Summary

Primary melanoma of the esophagus is a rare condition. Its diagnosis can be challenging, as its presentation is similar to that of other esophageal malignancies, especially when melanin is not evidently expressed in the melanoma. We report a case of esophageal melanoma in a 59-year-old Chinese male, whose histological diagnosis was confirmed from the esophagectomy specimen.

Keywords

esophageal Cancer;esophageal Melanoma;melanoma

1. Introduction

First described by Baur in 1906,1 primary malignant melanoma of the esophagus occurs very rarely, with an incidence of 3.6 in 1 billion, and it contributes to 0.1–0.2% of all esophageal neoplasms.2 From 2000 to 2011, of the 134 cases of esophagectomies performed in our institution for esophageal carcinoma, only one had esophageal melanoma; we herein present a case report of this patient.

2. Case report

This is a case report of a 59-year-old Chinese male who presented with a 2-week history of progressive dysphagia without regurgitation and any other constitutional symptoms, and with no known medical history.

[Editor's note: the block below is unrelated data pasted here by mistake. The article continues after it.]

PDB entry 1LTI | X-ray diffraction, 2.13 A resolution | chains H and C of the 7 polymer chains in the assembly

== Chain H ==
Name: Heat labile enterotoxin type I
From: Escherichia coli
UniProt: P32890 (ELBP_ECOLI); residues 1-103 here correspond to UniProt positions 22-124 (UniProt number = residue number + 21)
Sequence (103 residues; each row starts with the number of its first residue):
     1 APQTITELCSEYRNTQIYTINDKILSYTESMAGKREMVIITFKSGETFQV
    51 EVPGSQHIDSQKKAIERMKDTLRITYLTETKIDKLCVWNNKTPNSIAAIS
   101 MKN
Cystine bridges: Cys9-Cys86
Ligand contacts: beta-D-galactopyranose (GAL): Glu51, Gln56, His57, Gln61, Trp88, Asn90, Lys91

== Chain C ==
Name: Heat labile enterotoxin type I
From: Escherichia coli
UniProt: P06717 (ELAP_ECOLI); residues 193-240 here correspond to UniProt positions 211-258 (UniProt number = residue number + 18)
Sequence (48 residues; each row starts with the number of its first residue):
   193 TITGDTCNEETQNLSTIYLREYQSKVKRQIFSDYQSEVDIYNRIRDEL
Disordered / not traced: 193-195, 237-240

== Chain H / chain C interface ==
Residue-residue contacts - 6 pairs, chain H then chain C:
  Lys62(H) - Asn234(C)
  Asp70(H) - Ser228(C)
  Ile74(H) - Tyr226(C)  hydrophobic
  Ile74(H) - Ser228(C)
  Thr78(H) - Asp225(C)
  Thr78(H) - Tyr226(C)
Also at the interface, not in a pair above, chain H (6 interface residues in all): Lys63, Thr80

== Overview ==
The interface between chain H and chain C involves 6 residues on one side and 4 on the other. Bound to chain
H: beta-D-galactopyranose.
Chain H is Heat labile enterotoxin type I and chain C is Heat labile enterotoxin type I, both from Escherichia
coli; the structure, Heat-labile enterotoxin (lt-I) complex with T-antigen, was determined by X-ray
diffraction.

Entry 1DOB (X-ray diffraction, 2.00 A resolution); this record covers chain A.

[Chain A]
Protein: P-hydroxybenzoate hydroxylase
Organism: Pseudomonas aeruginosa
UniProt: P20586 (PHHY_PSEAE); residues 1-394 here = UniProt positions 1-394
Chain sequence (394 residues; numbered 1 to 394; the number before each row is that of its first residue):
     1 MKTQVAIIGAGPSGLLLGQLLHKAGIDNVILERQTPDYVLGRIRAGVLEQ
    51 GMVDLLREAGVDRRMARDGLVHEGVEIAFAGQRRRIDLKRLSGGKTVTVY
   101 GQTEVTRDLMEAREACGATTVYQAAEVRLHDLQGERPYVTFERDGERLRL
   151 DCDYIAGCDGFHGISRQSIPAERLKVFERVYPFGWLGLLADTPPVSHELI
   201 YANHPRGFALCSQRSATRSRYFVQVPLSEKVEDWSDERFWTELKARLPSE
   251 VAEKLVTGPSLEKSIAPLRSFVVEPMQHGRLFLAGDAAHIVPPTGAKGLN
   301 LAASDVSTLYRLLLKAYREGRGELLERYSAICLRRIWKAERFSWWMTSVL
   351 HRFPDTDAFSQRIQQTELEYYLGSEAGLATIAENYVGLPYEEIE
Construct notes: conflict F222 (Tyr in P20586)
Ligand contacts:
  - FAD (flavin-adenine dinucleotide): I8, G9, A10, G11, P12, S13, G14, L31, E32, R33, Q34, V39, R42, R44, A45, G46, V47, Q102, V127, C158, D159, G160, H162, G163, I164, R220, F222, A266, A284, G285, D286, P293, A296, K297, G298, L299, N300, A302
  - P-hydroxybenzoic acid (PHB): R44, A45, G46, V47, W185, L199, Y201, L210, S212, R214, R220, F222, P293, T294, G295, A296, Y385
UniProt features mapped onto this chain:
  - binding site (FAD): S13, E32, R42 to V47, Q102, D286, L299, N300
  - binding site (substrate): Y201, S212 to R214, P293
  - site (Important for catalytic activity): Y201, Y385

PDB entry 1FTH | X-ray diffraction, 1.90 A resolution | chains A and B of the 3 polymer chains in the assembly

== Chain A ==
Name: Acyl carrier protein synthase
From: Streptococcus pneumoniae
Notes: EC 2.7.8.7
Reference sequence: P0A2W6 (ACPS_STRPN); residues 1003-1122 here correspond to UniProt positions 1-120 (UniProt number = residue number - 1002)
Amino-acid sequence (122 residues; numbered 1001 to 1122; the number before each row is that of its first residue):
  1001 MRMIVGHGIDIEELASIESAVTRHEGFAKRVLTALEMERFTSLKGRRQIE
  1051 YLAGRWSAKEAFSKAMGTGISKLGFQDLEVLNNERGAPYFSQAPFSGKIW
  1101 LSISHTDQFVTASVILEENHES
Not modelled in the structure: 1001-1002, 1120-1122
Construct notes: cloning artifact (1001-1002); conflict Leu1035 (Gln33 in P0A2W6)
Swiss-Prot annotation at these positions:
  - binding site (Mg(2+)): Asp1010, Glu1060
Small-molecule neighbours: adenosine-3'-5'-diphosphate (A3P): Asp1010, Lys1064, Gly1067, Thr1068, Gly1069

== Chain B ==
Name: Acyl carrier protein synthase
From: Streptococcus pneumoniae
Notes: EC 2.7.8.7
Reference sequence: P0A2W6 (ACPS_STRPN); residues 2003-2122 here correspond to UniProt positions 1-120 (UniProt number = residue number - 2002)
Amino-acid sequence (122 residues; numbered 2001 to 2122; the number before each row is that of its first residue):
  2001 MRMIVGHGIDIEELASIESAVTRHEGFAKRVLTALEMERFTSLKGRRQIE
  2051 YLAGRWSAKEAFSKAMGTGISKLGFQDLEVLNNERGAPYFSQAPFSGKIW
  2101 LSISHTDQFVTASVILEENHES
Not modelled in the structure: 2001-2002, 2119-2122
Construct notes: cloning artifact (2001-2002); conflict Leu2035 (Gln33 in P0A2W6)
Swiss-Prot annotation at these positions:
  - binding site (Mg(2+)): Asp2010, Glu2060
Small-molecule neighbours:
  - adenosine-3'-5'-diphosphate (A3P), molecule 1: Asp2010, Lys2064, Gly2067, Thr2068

An esophagogastroduodenoscopy was performed, which revealed a nonpigmented polypoidal mass 25 cm from the incisor (Fig. 1), antral gastritis, and duodenitis. A biopsy of the polypoidal mass revealed a poorly differentiated invasive squamous cell carcinoma. Computed tomography (Fig. 2) confirmed a large (4.3 × 2.1 cm2), homogenously enhancing lobulated mass in the esophagus at the level of the aortic arch, extending just distal to the carina, with enlarged right upper paratracheal lymph nodes (2.0 × 1.5 cm2), without pulmonary or hepatic metastasis. A positron emission tomography (PET) scan further demonstrated fluorodeoxyglucose (FDG) avidity only of this esophageal mass and the right upper paratracheal lymph nodes without any evidence of metastasis. A lung function spirometry test was performed, whose results were within normal limits; tracheoesophageal fistula and endobronchial lesions were ruled out by bronchoscopy.


Esophagogastroduodenoscopy illustrating the nonpigmented polypoidal mass 25 cm ...


Figure 1.

Esophagogastroduodenoscopy illustrating the nonpigmented polypoidal mass 25 cm from the incisor (red arrow). A biopsy of the polypoidal mass revealed a poorly differentiated invasive squamous cell carcinoma.